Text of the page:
The news of the accelerated destruction of the Amazon has provoked justifiable anger and revulsion in Brazil and around the world under conditions of increasing hostility to the inaction of world governments over global warming. Large demonstrations have been held in major Brazilian cities as well as across Europe and internationally.
Popular anger has been intensified by Bolsonaro’s scapegoating of the oppressed indigenous populations for the social problems plaguing the region, under conditions in which there are regular reports of environmental activists and peasant leaders being murdered by the private mercenary armies now torching the forest.
However, the debate over the Amazon situation has also exposed the grave dangers for workers and youth around the world stemming from the attempt to corral the fight against global warming behind a renewed push for a “green” rehabilitation of capitalism.
For months, the Bolsonaro administration had been sparring with the governments of Germany and Norway, which were major donors for the so-called “Amazon Fund” set up under the government of Workers Party (PT) president Lula da Silva in 2008. The Fund was created to help in reducing deforestation and fires, but in May, Bolsonaro disbanded its board of oversight by decree, partly in retaliation against the NGOs that constituted part of it. Both countries then announced the suspension of funding.
In response to criticism from the Norwegian and German governments, Brazilian officials declared that neither country had any right to criticize Brazil. They cited Norway’s planned oil drilling in the Arctic, saying it was “hypocritical” to sponsor such a project while seeking to block oil drilling at the mouth of the Amazon River.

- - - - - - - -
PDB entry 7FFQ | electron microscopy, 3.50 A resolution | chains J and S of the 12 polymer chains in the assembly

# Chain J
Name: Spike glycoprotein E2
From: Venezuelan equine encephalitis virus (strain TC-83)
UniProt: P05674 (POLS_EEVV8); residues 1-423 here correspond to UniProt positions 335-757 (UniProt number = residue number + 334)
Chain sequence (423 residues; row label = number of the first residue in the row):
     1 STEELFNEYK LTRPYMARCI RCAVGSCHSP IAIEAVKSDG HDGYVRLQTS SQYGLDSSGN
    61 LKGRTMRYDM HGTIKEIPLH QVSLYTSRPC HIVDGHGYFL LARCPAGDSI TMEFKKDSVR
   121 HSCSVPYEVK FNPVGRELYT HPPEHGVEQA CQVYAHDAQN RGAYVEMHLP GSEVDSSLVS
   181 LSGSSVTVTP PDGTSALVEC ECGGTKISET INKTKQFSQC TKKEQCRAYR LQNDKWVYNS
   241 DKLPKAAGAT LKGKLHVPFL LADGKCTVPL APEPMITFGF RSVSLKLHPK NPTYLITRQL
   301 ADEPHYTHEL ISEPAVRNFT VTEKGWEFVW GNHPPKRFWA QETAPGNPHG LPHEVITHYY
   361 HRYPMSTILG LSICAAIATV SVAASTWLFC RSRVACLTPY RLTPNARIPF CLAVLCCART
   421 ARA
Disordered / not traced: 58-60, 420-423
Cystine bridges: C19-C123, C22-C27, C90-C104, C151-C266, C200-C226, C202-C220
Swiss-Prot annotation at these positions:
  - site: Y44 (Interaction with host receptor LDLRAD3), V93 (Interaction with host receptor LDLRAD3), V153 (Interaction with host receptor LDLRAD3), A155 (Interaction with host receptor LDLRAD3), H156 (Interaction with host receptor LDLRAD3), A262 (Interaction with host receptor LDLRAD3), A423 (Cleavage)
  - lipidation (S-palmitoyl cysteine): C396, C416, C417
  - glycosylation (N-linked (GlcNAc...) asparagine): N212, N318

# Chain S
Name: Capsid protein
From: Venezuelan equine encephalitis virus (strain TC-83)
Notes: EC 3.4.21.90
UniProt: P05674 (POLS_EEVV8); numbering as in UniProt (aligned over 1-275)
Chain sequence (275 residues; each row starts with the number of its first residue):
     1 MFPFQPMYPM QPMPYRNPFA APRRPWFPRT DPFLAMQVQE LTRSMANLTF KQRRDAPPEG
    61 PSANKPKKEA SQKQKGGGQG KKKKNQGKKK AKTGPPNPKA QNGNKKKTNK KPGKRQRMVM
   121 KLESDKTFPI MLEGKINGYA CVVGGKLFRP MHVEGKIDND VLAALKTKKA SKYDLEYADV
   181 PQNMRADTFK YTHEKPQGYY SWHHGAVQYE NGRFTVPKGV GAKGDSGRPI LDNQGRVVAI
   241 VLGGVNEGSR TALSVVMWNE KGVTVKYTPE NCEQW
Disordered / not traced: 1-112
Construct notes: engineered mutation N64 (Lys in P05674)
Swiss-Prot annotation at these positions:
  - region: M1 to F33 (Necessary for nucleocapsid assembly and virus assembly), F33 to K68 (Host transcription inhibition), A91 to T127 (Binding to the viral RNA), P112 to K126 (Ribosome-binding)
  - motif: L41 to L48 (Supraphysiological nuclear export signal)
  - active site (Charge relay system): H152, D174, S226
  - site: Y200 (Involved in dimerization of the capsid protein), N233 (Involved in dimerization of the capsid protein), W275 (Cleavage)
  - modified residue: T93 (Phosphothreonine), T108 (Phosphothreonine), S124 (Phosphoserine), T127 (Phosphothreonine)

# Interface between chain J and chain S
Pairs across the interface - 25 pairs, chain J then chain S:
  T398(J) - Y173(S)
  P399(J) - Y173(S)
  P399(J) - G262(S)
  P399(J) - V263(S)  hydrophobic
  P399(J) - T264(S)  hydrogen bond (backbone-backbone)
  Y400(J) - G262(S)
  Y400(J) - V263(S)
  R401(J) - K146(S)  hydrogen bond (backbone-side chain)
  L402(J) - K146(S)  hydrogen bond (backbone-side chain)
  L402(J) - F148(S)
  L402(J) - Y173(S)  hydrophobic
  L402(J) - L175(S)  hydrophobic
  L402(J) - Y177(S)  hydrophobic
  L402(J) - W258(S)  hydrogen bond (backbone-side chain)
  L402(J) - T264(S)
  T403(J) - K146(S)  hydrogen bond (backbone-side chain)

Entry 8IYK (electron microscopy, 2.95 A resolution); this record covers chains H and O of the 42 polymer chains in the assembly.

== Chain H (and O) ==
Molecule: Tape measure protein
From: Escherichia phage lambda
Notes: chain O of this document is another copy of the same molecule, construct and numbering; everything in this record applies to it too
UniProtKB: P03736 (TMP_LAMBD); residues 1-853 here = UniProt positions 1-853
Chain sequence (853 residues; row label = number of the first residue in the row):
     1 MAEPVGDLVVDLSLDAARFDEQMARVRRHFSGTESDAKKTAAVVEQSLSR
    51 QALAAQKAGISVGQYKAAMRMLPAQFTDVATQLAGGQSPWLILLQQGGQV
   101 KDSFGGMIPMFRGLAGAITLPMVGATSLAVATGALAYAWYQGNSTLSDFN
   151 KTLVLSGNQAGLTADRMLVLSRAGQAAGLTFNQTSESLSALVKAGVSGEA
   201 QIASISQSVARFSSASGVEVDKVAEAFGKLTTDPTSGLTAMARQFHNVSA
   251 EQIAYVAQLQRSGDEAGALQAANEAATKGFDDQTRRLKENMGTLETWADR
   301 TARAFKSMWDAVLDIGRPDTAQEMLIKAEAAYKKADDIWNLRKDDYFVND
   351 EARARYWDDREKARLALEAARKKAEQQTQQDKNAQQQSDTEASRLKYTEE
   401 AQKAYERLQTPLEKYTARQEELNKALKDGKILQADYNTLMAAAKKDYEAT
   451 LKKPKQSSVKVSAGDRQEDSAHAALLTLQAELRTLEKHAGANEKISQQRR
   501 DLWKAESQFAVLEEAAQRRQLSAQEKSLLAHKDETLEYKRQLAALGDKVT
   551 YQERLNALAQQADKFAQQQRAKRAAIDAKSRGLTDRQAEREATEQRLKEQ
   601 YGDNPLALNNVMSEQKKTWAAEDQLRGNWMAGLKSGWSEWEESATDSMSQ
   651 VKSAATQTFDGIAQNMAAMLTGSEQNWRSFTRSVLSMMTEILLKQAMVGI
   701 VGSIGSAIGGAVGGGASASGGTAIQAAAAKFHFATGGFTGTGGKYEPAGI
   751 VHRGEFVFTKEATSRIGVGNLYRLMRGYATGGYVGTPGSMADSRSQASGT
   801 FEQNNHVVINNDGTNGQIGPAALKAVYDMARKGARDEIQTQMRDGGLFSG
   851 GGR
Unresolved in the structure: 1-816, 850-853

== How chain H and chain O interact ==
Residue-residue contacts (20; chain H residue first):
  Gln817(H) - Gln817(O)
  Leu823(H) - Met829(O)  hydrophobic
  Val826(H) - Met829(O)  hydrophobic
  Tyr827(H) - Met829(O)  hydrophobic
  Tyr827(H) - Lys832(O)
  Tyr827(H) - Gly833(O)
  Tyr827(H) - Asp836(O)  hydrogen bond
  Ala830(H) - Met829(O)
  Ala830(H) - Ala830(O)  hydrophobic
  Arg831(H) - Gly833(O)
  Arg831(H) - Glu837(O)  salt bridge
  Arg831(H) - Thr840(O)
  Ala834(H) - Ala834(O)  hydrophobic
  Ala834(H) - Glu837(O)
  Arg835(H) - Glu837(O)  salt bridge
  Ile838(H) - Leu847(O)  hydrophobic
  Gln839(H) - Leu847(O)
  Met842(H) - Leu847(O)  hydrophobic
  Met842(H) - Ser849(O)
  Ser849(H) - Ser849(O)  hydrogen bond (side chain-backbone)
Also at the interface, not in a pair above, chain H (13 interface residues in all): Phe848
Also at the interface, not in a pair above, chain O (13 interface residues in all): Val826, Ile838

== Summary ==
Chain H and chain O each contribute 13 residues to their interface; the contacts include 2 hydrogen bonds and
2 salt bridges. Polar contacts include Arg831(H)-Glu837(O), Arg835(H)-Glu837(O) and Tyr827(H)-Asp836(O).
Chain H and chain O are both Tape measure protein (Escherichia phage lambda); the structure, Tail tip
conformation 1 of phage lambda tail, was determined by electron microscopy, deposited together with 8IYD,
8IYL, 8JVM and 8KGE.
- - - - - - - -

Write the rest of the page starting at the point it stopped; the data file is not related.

The saber-rattling escalated after Foreign Policy published an article conjecturing that doctrines such as “Responsibility to Protect” (R2P) could be evoked in the near future by major world powers to take control of the Amazon. It added that Brazil was “fragile enough” to bow to pressures, with its control of the rainforest due solely to “purely historical reasons.”
Finally, on August 22 a tweet by French President Emmanuel Macron, declaring he would propose an “international discussion” on the Amazon at the G-7 meeting over the weekend, provoked a furious reaction from the Bolsonaro government. One of his intelligence advisers, retired Army Gen. Eduardo Villas Bôas went so far as to quote Ho Chi Minh and cite the devastation of French Pacific colonies by nuclear tests in order to question France’s “moral authority.” …
This quoting by the far-right hysterically anti-socialist Bolsonaro government of Vietnamese anti-colonialist communist Ho Chi Minh is as hypocritical and ridiculous as Macron posing as an ‘environmentalist’.
Bolsonaro is a buddy of the biggest neo-colonialist government in the world, in the White House in Washington, of Donald Trump and his warmongering adviser John Bolton.
Bolsonaro has many friends elsewhere in the neo-colonial capitalist establishment, eg, in Canada and in NATO.
Bolsonaro was chosen by the World Economic Forum billionaires’ meeting in Davos, Switzerland to do the keynote speech on Margaret Thatcher-style neo-colonial capitalist economics.
On Monday night, the Brazilian government doubled down on the rhetoric, refusing to accept the paltry $20 million offered by the G7 countries to help fight the fires. On Tuesday, Bolsonaro told reporters in Brasilia that he would take the money only if Macron withdrew “the insults he made against me.”
Update: Bolsonaro has now said that he will accept the money, but only if he will decide on spending it.